CLUES Provides Cultural Foods

Left to right, CLUES team members Reyna Lopez, Janelle Calvo-Nieto, Jennifer Peña, Abigail Hindson and Patricia Morales 2021
Left to right, CLUES team members Reyna Lopez, Janelle Calvo-Nieto, Jennifer Peña, Abigail Hindson and Patricia Morales. (ThreeSixty Journalism/Christine Nguyen)

For Jennifer Peña, love and connection come in the form of tamales. 

“Food is the way that we love each other,” said Peña, an intern at Comunidades Latinas Unidas en Servicio. “If anyone is sad, something has happened, or they are going through a rough time in their life, the first thing we do is cook.” 

Food is important to Latino culture, but many members of St. Paul’s Latino community don’t have access to fresh produce. A program on St. Paul’s East Side provides a community garden full of fresh fruits and vegetables for the Latino community, something many otherwise wouldn’t have easy access to. 

“(CLUES) found out that in St. Paul there is a big, huge food desert,” said Janelle Calvo-Nieto, food access coordinator at the nonprofit CLUES. “They figured out that people have to go far out to get groceries or even fresh produce.”  

The community garden is behind the CLUES building that is shared with the Consulate of Mexico. The garden consists of 25 family-run garden plots, each providing fresh produce for members of St. Paul’s Latino community. The produce is needed to create important cultural foods.  

“I believe cultural foods are important because they bring folks together, and especially because then you can cook cultural items like tamales,” Calvo-Nieto said. “They can make tamales with their kids and with their grandparents.” 

Access to fresh produce is not only wanted, but it is needed for the sake of continuing traditions in food. The fresh food necessary for most cultural dishes is expensive and difficult to find in many lower-income communities.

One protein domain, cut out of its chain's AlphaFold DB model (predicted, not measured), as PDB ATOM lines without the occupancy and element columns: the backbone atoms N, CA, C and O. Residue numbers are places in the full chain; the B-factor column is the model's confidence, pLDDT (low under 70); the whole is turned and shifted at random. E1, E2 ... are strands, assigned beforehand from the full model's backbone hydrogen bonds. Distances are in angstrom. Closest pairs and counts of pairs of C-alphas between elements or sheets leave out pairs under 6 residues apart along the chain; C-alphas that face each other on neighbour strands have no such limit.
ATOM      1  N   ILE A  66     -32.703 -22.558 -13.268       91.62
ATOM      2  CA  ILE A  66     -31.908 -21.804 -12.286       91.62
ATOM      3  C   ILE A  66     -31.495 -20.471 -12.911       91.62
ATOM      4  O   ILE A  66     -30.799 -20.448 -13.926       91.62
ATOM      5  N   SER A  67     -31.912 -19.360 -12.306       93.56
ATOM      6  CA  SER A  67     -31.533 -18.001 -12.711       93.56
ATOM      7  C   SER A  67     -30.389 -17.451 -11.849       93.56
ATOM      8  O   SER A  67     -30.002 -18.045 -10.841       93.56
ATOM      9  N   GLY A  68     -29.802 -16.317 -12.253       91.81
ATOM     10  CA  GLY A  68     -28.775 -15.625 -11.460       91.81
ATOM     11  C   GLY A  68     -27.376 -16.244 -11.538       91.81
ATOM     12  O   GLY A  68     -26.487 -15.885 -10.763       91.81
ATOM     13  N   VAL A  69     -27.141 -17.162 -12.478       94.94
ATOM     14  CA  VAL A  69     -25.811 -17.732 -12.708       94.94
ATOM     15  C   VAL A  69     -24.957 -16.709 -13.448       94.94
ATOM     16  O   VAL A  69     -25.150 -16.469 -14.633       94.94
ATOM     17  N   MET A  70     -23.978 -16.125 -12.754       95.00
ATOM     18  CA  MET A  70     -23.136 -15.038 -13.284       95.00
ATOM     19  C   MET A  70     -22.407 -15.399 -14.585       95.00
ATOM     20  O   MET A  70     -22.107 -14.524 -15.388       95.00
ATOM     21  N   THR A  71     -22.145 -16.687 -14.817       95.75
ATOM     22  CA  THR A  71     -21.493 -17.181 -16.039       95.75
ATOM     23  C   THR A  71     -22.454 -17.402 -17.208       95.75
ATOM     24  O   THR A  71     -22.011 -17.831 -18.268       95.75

“Like a lot of communities, we work a lot and don’t have the money to have fresh produce, or food that is good for you all the time,” Patricia Morales, one of the community garden workers, said through a translator. “We can only afford what the cheapest option is, and the cheapest option is usually just processed food and things with high fructose corn syrup.”

Many of the cultural foods that Latino communities hold dear can’t be made with processed food.  

“We cook with fresh food, not canned goods,” Calvo-Nieto said.  

Cultural foods can be both healthy and authentic, she said.  

The CLUES community garden, at its heart, aims to provide families moments like the ones Calvo-Nieto remembers.  

“My mom taught me how to make tamales from a very young age. All of my sisters sit down and we do it all together,” she said.  

And now CLUES is working toward growing the access even further, so more generations can carry on these traditions. That starts with expanding community gardens and their reach through advocacy at all levels of government.  

“We are trying to figure out ways that we can engage with local, county and state officials to help move legislation and policies that would change how people are able to access land within the city,” Peña said.

Garden-to-table produce is key in Latino culture and food. And food, Peña said, is love.  

“Food really brings families together,” Calvo-Nieto said. “And I think that’s why it is important to provide those cultural items, so they can continue and hand down traditions, foods and recipes.”

These reports on health equity were created by ThreeSixty Journalism’s summer 2021 News Reporter Academy high school students. The Academy and its theme of racism as a public health crisis were supported by Center for Prevention at Blue Cross Blue Shield, which connected students with story topics and sources.